MEMPHIS, Tenn. (AP) - After winning a ruling that upheld Tennessee's new law requiring voters to show photo identification at the polls, election officials said they will ask the state Supreme Court to step in because the decision also ordered them to accept an ID issued by the Memphis public library.
The Court of Appeals ruled Thursday that the law was constitutional but it also said the library card qualified as a government-issued photo ID. The court issued a separate order requiring election officials to immediately accept the Memphis library cards.
Secretary of State Tre Hargett praised much of the ruling even as he announced the decision to file an appeal on Friday.
"They've called it a burden on voting and once again the judiciary has said not it's not," Hargett said.
The city of Memphis and two voters who lacked photo ID and cast provisional ballots during the August primary sued in both federal and state court to stop the law that took effect this year.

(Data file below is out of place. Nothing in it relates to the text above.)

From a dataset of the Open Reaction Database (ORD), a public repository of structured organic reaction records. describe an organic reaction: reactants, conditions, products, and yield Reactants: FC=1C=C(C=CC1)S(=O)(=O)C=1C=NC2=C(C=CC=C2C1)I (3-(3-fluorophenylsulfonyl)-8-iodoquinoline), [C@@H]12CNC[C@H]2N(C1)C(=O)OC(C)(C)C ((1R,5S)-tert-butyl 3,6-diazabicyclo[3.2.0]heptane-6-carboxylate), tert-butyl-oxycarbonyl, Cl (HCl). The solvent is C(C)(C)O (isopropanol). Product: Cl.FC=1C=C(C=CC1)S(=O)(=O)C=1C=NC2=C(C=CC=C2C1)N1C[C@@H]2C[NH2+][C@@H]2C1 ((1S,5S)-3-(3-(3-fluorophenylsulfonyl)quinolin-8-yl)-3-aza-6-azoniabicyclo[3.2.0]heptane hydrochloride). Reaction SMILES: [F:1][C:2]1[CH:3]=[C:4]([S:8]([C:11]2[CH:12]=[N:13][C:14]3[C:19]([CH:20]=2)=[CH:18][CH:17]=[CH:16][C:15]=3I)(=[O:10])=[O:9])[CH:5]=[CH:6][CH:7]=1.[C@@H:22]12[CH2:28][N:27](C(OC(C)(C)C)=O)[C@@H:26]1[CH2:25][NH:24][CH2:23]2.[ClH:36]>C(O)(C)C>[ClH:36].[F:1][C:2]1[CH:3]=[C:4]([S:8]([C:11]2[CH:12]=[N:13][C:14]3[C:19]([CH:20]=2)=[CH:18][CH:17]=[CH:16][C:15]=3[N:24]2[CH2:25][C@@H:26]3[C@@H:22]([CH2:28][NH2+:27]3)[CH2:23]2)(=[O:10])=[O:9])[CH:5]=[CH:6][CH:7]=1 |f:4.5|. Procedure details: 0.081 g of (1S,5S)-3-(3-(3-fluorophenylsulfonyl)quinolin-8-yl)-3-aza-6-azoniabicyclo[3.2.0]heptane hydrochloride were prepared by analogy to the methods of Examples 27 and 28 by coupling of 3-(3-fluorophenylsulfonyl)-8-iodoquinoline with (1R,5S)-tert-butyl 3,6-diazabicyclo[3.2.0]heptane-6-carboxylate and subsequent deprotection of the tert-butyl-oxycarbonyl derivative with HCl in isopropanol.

The state's decision to seek an appeal underscores how voter ID has been a top priority among the Republicans who control state government because a new filing could open the way for the Tennessee Supreme Court to strike down the entire law.
Attorney Douglas Johnston said he is consulting with his client, the City of Memphis, about whether to also appeal the parts of the ruling that upheld the voter ID law.
"More than likely they're going to want to appeal it themselves," he said. "I'm just not sure the Supreme Court can get it done in the short amount of time before the election."
The appeals court opinion acknowledged the fierce fight over the law.
"We note that the Voter Photo ID Act has created much controversy and aroused intense feelings among both its supporters and its detractors. The courts do not question the General Assembly's motives or concern themselves with the General Assembly's policy judgments," the opinion said.